Monday, 15 November 2010

Marina Abramovic at the Lisson Gallery - Ritualistic Hairbrushing

I must admit that, before attending this exhibition, I had never heard of the Lisson Gallery and so didn't really know what to expect. The website seemed to indicate a very sophisticated operation and one that was possibly more high-brow than my favourite artistic haunts, but I was willing to embrace the high life in the name of blogging. It therefore came as a slight shock that the Lisson was nestled between grocery shops and tired-looking buildings, whilst the gallery itself (spread across two locations in the same street) stuck out like a sore thumb.

Marina Abramovic, meanwhile, was familiar to me through studying a lot of art history and theory in my undergraduate course, though I had never witnessed her performance art. The exhibition did not involve any live work, but used video footage, projections and photography to demonstrate her previous pieces. It was incredibly easy to immerse yourself in Abramovic's world in this sparse but impressive gallery setting, and the monochromatic images really stood out. I couldn't help but notice the obvious ritualistic elements to her work, from the use of chanting and repetition to the symbols of fire, knives and lambs. There were often sacrificial leanings, such as in the Rhythm 5 piece which involved Abramovic cutting her nails and lying down inside a large star shape which had been set alight. The ensuing heat caused her to lose consciousness, and she was subsequently rescued from this performance.

Some of the artwork also struck me as being too attention-seeking to be taken seriously, and two key examples spring to mind. Firstly, the piece involving stabbing herself with a knife, which felt visceral but not really art. For me, this just felt like an 'Artist glorifies self-harm!' tabloid piece waiting to happen; it was crude, not very meaningful, and also managed to look quite dull in its repetitive nature. I have never considered self-harm to be art, and I don't believe anyone else in the gallery did. If the knife had been another object then this could have formed an interesting comment on the monotonies of daily life and those ritualistic tasks we perform. Another complicated piece involved Abramovic with an air blower, waiting to pass out from the air flow which, for some unknown reason, required her to be naked at the time. I felt like the nudity didn't add anything to the piece and actually proved to be distracting from the event itself. If she had been clothed, we also could have understood the air flow currents more readily, especially if she was wearing billowing fabrics. Something that looked like a drunken teenage prank could have looked almost poetic with the right approach.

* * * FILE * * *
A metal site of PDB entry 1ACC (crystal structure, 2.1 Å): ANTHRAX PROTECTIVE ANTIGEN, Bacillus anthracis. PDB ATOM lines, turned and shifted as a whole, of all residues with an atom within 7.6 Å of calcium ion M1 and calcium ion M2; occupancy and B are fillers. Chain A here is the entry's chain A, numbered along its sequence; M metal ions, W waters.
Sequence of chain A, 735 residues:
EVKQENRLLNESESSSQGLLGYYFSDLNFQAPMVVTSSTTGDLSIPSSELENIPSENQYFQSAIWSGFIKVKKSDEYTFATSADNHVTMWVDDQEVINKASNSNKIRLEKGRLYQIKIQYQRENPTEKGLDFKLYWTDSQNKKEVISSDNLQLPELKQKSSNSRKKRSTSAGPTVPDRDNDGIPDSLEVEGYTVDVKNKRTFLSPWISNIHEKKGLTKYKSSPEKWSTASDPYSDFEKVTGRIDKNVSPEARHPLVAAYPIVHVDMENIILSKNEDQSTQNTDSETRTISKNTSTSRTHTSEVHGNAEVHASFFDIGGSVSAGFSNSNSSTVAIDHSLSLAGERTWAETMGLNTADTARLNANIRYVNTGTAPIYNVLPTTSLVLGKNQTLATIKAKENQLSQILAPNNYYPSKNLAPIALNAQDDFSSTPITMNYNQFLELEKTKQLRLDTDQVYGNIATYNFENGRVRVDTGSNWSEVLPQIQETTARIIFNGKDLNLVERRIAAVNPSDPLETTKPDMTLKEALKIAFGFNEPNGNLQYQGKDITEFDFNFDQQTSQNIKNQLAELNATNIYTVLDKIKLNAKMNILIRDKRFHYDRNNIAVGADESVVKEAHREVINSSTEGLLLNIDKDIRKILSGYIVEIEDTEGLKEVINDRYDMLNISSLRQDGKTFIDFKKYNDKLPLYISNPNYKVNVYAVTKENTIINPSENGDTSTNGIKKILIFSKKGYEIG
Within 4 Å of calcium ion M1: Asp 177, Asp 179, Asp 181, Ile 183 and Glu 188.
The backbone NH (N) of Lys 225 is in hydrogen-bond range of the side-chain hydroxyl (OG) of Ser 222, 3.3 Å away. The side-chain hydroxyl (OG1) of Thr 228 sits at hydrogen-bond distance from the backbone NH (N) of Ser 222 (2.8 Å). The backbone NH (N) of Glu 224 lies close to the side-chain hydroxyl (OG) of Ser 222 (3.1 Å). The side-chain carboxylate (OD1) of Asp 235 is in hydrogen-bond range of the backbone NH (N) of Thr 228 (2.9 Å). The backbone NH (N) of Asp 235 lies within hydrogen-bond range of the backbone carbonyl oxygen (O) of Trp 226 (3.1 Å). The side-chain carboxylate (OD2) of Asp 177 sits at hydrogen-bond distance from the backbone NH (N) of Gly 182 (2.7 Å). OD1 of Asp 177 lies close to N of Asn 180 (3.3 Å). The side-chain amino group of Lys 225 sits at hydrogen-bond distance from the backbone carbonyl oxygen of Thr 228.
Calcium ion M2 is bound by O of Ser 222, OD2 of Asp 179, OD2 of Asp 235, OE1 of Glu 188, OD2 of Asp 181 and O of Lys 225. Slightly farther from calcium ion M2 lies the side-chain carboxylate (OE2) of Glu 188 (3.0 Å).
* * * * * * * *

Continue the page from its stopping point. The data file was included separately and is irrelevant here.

Another Rhythm piece really stuck with me, and this included the chanting which I have previously mentioned. Abramovic repeatedly brushed her hair, with painful sound effects, calling for the artist to be beautiful. I couldn't tell if this was her view, the projected view of someone else, or an attempt to mimick the views of others on the beauty of art and the involvement of the artist. Because of the loud and thudding sound effects, it seemed more like self-flagellation than a call to arms for women artists. I also felt strong links with the importance of image and perfection in modern society; it is not enough for the artwork to be beautiful, but the artist must also achieve a beautiful self-image. The question is, who becomes the real work of art here?

I enjoyed seeing something different in this performance art display, but without the anxiety of witnessing a live performance (there is something of the pantomime about some of Abramovic's audience participation). Sadly, the gallery provided little information on the exhibition and there were no staff available to interview. In addition, the location of the Lisson seems a little strange, though its dual sites somehow work well together. I would recommend a visit and would be even more enthusiastic in encouraging people to discover Marina Abramovic. She is more than just a stunt-woman, and many deeper meanings can be found in much of her work, but only if she wants them to be found. I just wish she'd stop flaunting herself in what I presume is an attempt to gain artistic integrity.

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